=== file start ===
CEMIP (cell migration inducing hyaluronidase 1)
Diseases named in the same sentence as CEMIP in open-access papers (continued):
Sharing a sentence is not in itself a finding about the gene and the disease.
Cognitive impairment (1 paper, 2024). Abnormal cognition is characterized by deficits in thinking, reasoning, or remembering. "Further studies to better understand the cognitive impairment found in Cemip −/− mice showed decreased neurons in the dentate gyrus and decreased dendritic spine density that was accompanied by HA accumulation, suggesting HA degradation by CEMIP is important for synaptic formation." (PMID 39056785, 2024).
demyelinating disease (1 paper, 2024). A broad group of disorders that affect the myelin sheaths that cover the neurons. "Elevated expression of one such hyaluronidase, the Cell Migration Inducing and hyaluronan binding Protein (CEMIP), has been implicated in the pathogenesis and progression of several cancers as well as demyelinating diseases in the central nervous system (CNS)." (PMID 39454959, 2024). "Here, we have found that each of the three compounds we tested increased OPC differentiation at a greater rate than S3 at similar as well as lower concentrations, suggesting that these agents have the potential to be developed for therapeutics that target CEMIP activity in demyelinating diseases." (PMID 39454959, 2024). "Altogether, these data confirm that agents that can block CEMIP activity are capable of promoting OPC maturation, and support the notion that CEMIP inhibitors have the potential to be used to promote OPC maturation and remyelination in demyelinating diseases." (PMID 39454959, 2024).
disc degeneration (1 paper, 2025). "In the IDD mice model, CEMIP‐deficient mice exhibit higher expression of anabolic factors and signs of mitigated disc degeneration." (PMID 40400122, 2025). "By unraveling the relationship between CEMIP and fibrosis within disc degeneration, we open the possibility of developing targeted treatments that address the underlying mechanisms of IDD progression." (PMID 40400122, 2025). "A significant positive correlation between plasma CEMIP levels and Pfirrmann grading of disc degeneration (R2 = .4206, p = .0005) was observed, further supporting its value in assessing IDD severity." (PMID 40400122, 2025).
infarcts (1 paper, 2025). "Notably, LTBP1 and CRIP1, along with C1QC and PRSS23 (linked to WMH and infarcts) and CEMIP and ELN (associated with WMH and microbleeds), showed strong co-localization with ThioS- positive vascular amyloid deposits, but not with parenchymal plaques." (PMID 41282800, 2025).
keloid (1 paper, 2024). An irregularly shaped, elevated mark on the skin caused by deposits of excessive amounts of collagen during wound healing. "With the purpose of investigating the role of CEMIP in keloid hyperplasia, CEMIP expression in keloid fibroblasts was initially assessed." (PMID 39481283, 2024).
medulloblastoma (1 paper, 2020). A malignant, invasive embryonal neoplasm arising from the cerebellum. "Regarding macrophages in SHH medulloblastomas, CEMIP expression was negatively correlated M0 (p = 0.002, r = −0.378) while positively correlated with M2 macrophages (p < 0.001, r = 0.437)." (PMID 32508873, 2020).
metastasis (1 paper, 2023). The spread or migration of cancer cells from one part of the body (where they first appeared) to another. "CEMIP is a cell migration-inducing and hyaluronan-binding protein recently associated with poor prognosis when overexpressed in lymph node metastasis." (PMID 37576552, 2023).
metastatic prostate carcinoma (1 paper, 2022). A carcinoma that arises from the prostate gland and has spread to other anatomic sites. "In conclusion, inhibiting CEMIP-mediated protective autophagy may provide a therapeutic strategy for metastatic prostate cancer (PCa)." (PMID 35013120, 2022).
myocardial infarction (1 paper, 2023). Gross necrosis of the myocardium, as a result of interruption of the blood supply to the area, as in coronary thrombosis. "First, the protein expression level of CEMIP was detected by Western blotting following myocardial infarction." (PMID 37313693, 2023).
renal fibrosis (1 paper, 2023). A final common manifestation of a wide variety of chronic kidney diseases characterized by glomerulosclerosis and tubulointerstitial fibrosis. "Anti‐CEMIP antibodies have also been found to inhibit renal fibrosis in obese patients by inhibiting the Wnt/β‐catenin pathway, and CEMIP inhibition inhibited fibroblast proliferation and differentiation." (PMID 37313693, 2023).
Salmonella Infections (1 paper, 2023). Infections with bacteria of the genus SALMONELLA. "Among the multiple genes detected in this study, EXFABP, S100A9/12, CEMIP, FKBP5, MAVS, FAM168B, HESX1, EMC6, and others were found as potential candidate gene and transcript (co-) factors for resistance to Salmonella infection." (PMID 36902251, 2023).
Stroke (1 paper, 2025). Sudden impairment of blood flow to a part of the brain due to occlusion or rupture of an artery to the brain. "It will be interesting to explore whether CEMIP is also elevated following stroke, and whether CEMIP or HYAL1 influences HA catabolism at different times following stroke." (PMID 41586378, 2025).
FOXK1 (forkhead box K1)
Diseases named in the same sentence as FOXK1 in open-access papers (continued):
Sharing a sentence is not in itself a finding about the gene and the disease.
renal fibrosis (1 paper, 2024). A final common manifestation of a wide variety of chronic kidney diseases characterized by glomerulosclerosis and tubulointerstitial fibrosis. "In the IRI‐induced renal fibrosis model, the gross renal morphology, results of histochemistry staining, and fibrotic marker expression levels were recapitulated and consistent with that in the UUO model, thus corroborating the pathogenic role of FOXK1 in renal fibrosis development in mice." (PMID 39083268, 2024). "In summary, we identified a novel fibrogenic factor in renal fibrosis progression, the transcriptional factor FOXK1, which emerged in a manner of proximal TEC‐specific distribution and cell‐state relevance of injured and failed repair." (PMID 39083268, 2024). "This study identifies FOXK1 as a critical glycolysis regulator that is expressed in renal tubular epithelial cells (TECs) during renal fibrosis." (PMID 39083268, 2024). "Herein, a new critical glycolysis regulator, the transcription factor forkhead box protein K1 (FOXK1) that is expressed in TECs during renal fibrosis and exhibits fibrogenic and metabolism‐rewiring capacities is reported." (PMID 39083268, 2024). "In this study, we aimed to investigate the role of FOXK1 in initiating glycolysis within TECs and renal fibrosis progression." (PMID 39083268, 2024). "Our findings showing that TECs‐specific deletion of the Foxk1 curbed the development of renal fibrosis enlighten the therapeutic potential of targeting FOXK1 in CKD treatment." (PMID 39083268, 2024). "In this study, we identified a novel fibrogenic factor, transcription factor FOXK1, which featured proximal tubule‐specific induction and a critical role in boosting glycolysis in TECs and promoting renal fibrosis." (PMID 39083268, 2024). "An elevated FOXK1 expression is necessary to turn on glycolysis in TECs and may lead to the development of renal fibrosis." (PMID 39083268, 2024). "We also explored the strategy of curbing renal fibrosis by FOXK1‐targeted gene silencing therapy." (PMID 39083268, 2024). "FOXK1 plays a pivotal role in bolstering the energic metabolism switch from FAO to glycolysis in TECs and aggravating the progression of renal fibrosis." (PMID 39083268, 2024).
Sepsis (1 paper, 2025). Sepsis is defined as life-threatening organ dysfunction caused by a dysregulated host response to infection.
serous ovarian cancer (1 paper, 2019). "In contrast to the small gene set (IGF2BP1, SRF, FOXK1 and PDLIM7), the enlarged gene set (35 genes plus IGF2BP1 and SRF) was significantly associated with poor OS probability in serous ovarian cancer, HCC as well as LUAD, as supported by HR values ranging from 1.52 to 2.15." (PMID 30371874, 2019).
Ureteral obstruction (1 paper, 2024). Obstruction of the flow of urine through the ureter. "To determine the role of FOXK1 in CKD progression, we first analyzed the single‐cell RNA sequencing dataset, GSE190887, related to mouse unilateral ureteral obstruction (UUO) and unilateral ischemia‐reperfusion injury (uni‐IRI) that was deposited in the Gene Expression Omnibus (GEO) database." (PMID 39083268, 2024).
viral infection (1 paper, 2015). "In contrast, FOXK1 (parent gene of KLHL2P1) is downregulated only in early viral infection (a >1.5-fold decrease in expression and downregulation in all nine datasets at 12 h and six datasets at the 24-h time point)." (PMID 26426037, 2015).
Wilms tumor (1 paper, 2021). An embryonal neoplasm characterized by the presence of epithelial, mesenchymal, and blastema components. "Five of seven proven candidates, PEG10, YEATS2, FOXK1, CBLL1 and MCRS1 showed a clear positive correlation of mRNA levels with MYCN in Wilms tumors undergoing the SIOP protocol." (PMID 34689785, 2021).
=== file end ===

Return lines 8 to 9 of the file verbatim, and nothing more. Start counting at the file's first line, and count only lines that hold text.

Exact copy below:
keloid (1 paper, 2024). An irregularly shaped, elevated mark on the skin caused by deposits of excessive amounts of collagen during wound healing. "With the purpose of investigating the role of CEMIP in keloid hyperplasia, CEMIP expression in keloid fibroblasts was initially assessed." (PMID 39481283, 2024).
medulloblastoma (1 paper, 2020). A malignant, invasive embryonal neoplasm arising from the cerebellum. "Regarding macrophages in SHH medulloblastomas, CEMIP expression was negatively correlated M0 (p = 0.002, r = −0.378) while positively correlated with M2 macrophages (p < 0.001, r = 0.437)." (PMID 32508873, 2020).